Welcome to another episode of B2B Marketing & More! I’ve been reading many books about writing screenplays lately because there are many talks about bringing storytelling into content marketing. I thought I might also go to the sources and dig in on how to write a screenplay and how to tell stories effectively.
The three books I was reading are: Story by Robert McKee, Screenplay Writing 434 from Lew Hunger, and Save the Cat from Blake Snyder.
In this episode:
- Content must have a good sense of what it’s about and who it’s for
- The importance of structure
- Know your characters, and dig deep into your character development
- How screenplay writing relates to B2B marketing writing?
- How to apply screenplay structure to B2B Marketing?
- What is the best way for marketers to focus on what they want to say and how to say it?
- What can screenplays teach us about creating a customer journey?
- How to create a one-liner to express the essence of your brand?
Quotes from the episode:
“Another thing I’ve discovered is that every scene, every movement, and every word matters. Everything in a movie is intentional and purposeful.”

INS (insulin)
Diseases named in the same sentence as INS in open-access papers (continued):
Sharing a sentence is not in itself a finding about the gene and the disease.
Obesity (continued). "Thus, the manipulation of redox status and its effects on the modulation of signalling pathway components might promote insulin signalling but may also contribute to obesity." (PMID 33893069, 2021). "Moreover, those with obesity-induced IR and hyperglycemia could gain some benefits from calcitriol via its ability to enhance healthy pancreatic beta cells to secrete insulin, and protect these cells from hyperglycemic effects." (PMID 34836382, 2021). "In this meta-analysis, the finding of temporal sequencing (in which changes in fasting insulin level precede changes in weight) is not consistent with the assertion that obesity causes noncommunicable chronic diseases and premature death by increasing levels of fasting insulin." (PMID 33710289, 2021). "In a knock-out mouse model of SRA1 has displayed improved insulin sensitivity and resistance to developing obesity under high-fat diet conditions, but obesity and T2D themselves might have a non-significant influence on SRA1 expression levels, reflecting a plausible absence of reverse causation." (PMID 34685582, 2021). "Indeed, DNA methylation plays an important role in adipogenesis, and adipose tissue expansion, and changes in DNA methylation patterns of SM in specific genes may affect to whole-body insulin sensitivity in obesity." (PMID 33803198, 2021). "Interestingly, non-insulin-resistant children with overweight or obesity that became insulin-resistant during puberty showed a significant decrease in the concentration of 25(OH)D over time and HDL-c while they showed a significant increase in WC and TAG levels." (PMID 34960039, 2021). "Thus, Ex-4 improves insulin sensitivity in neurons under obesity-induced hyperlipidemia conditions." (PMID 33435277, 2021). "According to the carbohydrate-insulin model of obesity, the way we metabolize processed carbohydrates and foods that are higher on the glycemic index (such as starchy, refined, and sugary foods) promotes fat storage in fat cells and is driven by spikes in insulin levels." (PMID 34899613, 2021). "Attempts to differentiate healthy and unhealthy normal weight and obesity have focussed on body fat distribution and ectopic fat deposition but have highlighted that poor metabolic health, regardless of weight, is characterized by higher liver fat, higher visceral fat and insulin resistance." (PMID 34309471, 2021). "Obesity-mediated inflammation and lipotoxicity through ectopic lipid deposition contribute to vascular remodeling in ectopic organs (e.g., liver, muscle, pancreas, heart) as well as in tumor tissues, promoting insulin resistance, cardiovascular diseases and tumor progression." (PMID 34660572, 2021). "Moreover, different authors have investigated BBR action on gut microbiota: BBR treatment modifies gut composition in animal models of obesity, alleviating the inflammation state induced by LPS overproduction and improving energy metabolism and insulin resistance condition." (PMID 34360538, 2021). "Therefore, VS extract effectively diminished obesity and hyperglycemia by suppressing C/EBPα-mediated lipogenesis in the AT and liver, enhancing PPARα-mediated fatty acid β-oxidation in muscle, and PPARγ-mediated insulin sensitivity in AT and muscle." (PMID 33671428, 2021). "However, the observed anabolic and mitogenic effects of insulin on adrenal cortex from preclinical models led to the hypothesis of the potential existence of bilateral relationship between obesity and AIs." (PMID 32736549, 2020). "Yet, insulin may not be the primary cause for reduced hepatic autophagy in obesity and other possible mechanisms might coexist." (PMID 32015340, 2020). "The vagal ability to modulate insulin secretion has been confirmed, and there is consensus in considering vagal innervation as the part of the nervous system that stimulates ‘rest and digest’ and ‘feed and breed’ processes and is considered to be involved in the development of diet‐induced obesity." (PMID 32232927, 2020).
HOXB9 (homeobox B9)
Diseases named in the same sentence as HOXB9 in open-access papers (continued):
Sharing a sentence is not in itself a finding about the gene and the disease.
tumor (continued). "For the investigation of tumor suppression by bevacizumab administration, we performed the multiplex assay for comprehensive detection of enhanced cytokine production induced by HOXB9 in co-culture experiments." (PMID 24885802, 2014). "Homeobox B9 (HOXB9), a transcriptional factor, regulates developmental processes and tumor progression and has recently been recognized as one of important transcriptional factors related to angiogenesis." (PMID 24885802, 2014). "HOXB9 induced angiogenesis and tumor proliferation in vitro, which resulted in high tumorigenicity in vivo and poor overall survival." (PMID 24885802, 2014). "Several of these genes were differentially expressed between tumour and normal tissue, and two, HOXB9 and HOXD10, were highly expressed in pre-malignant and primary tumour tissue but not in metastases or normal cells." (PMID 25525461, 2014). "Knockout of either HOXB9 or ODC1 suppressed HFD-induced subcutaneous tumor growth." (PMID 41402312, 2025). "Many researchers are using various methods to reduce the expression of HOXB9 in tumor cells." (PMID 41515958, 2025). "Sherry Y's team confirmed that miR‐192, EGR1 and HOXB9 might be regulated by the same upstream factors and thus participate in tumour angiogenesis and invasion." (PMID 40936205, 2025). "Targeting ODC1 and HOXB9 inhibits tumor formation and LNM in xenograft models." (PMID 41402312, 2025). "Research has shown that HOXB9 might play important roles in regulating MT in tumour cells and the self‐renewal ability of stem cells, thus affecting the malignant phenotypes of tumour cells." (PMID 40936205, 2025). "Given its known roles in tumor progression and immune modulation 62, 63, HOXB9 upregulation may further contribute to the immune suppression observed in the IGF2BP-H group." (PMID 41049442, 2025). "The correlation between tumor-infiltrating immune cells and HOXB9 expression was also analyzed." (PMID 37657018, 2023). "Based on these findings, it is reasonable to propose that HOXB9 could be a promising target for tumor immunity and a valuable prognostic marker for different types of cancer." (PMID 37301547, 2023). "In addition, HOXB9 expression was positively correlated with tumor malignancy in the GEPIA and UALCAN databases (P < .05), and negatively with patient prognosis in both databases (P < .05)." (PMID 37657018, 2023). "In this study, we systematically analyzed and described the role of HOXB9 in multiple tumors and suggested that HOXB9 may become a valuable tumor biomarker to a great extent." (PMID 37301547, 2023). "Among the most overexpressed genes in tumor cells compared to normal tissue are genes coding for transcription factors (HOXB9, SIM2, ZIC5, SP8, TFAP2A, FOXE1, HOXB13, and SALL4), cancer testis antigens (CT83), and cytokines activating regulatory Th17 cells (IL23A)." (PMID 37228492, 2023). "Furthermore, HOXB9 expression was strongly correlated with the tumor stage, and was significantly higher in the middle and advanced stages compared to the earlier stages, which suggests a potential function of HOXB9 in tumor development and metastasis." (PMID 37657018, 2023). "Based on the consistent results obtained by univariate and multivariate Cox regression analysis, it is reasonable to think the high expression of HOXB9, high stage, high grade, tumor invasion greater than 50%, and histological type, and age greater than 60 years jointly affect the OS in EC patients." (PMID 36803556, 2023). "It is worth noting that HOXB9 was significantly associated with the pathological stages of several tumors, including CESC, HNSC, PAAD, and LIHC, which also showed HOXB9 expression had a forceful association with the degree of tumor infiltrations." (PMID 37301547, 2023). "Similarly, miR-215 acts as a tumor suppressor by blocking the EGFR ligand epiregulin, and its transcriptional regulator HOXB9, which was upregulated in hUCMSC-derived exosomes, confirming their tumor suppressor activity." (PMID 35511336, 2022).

“The structure of a screenplay is your foundation before you can create scenes and dialogues. The structure of your marketing is your marketing plan, processes and tools.
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I’ve been reading a bunch of books about writing screenplays lately. Why? There are many talks about bringing storytelling into content marketing. I thought I might as well go to the sources and dig in on how to write a screenplay and how to tell stories effectively.
Plus, I write podcast scripts and video scripts myself, so I can learn from screenplay writing.
Here are the three biggest takeaways from reading screenplay writing that applies to B2B Marketing.
- A movie must have a good sense of what it’s about and who it’s for.